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The Department of Homeland Security issued proposed regulations that would require international students to pay a one-time fee of $100 to cover the operating costs of the Student and Exchange Visitor Information System (SEVIS), implemented earlier this year. Exchange visitors working as au pairs, camp counselors, and participants in work-travel programs would be subject to a $35 fee.

According to the proposed regulations, students and scholars coming to study in the United States under an F or J visa would be able to pay the fee either by mail, with a check or money order drawn on a U.S. bank and payable in U.S. dollars; or electronically, through the Web by using a credit card. DHS will also review and consider other means of payment. Third parties, including colleges and universities, would be permitted to remit the fee for individuals.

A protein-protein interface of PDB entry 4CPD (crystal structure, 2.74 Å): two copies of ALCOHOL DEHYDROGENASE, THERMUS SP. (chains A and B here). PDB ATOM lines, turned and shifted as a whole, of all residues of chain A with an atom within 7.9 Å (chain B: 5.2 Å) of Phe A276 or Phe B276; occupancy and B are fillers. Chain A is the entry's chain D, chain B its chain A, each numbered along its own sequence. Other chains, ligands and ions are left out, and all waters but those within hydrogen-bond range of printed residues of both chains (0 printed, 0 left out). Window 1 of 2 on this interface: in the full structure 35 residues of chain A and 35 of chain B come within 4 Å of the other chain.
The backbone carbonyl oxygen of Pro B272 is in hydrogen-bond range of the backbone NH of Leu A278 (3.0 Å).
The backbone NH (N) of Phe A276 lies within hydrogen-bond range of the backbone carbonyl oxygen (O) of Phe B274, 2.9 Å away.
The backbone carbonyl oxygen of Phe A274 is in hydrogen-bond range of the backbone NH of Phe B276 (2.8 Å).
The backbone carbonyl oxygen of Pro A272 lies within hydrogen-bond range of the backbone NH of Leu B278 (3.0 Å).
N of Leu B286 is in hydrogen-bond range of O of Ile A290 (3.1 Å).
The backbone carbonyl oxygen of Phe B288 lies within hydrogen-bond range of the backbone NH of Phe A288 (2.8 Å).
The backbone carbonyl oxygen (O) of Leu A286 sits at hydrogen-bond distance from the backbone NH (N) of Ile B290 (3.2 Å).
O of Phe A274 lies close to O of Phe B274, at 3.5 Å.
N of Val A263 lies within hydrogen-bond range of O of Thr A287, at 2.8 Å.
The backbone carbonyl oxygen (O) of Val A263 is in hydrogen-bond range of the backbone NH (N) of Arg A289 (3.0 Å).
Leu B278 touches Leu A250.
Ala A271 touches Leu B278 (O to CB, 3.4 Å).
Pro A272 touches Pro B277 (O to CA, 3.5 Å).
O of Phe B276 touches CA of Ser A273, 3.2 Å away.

The $100 fee is the maximum amount allowable under the Illegal Immigration and Immigrant Responsibility Act of 1996, which directed the former Immigration and Naturalization Service to establish an electronic database to track information about foreign students and visitors during their stays in the United States. Initially, INS had proposed a $95 fee, which was widely criticized by the higher education community as too costly.

The USA PATRIOT Act, enacted after the fee was proposed, included $36.8 million to support SEVIS. An initial fee study conducted by KPMG for DHS had resulted in a recommended $54 fee for foreign students and scholars and a $35 fee for exchange visitors. A second, more recent fee study factored in “additional resources required to ensure compliance with regulations” and recommended the $100 fee.

According to the proposed rules, DHS will review the fee amount every two years and the secretary of homeland security is empowered to revise the rule periodically.

Comments on the proposed rule are due to DHS no later than December 26, 2003. For more information, see the full notice of proposed rulemaking.

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